All employees must be located within California. These employees would be licensed in a similar way to brick and mortar casinos. Background checks would be established and undesirable characters would be excluded. This includes all subcontractors, vendors and affiliates. There are some exceptions to this clause that include technical support and law enforcement needs under certain circumstances. Marketing through affiliates is specifically addressed and recognized by this bill, though these affiliates must be able to pass a background check that includes not violating the UIGEA.

California Online Poker Rake

While most poker rooms in other states take a percentage of the pot, California online poker rooms would not be able to drop a rake in this way. A fee would be charged either based on each stage of the hand or an entire game. A house fee on tournaments would also be allowed. It would be the same type of fee structure that is used in California’s brick and mortar online poker rooms.

Player Verification

Licensees would be required to verify a player’s identity through government records. All banking instruments used to fund an account, including credit cards, debit cards, checks and electronic checks, must include an address verification to guarantee the player is properly associated with these accounts. If the verification fails then a player will be required to submit a documentation check that includes providing a government issued identification card.

Players would not be allowed to deposit by cash or money order unless the transaction was made in person at the operator’s brick and mortar establishment. Any credit or debit card charge must disclose that it is related to internet poker on the player’s bank statement.

Any player under the age of 21 that attempts to play online poker in California may be subject to fines of $1,000 or more, depending on the number of violations. Players with unpaid tax obligations, child support, criminal fines, court costs or civil judgments would be excluded from California online poker.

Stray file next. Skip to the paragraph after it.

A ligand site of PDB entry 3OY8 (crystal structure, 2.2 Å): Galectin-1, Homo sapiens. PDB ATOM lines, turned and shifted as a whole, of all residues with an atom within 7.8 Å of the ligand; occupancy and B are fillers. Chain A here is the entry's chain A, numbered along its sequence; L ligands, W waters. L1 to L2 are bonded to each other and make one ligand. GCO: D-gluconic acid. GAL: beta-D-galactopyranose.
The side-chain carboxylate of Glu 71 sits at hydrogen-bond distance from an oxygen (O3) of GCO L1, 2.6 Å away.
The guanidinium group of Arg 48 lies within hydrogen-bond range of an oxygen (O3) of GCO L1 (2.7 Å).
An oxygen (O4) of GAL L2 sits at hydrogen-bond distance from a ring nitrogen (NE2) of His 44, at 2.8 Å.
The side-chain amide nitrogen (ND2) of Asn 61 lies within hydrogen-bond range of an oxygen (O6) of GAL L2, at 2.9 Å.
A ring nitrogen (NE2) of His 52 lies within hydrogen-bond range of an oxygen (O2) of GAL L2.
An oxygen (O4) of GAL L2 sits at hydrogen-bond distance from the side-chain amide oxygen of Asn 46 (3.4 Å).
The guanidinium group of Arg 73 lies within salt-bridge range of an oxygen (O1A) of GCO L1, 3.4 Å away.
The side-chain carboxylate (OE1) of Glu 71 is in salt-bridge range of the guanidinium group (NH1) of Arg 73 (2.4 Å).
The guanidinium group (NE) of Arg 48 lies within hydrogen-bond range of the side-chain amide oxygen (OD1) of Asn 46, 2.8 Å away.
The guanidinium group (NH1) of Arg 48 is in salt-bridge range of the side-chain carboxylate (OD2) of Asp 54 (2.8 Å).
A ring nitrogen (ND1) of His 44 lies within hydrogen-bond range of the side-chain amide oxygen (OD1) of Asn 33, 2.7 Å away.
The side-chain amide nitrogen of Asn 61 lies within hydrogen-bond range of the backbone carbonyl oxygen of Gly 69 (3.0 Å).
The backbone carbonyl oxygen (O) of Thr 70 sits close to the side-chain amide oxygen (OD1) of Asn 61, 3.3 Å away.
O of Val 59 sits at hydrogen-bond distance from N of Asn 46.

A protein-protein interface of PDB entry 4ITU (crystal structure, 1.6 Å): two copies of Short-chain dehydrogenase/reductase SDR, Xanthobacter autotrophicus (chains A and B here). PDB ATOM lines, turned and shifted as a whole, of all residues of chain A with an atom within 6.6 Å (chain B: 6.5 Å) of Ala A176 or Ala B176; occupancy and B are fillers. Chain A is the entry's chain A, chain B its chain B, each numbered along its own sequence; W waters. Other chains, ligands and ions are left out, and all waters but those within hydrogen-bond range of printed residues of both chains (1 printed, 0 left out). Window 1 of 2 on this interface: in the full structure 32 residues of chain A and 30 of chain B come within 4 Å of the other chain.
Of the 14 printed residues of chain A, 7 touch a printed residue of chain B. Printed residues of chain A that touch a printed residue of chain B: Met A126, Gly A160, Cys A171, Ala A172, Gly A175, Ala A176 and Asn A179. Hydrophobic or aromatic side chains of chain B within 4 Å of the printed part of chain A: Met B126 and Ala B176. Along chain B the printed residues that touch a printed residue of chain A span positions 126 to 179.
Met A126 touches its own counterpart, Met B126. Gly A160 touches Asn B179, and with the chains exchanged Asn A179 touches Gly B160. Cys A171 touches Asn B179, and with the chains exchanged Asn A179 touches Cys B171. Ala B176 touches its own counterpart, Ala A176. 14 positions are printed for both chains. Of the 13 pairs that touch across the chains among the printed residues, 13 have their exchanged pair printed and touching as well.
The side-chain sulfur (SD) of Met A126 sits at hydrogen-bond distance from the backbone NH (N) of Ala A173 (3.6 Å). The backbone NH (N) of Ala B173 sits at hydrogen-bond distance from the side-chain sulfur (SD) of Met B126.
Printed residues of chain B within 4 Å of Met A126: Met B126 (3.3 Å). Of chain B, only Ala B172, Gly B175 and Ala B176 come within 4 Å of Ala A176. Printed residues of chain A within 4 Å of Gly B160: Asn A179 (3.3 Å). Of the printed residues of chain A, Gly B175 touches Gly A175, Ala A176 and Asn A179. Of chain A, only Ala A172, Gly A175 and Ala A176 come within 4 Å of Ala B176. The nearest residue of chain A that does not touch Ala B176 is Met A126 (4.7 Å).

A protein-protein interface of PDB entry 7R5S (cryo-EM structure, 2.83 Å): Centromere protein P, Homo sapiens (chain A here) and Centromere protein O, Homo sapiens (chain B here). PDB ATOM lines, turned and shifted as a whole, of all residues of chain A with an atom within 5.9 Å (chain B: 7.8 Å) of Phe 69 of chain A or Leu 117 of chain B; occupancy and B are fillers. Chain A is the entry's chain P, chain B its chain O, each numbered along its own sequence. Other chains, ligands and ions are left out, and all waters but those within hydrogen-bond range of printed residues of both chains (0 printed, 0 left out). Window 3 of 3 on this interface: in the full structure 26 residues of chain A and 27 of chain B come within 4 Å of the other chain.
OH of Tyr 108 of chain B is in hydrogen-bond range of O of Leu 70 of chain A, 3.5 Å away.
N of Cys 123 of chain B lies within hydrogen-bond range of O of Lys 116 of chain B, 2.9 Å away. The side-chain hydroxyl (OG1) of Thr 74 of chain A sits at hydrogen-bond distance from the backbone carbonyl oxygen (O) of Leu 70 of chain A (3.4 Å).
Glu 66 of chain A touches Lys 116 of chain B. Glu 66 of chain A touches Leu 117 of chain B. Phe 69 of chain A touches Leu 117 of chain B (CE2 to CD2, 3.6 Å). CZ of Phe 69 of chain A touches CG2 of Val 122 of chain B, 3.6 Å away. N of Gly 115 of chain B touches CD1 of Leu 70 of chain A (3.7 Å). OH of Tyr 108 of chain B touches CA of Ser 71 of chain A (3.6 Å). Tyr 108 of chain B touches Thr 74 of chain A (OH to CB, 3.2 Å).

Segregated Accounts

Licensees would be required to hold player funds in a segregated bank account. Credit may not be extended nor interest paid on deposits. Player to player transfers would not be allowed.

Problem Gambling

There are several problem gambling features that would be required. These include the ability for players to set daily loss limits, aggregate losses and total time played. A phone number for problem gambling help must also be provided prominently within the software.

Player Support

Player support must be available 24 hours a day, 365 days a year. Support must be based in California.

Revenue Allocation

An Internet Poker Fund will be established. Taxes collected by the fund will go towards problem gambling and the Unlawful Gambling Enforcement Fund. The Unlawful Gambling Enforcement Fund would also be funded by civil and criminal penalties imposed by entities and individuals that are found to be operating in California without a license. This department’s goal would be to enforce the law that excludes unlicensed companies from operating online gambling websites in California. All revenue that is not allocated for these two agencies would be submitted to the state’s general fund.

California Urgency Statute

This bill is considered an urgency statute. This means that the sponsors feel that the public needs to be protected immediately from the issue at hand. In this case, the sponsors wish to shield California residents from unlicensed and illegal online gambling immediately. An urgency statute requires a two-thirds vote in the state legislature to become law.

See also: SB 51 and SB 678.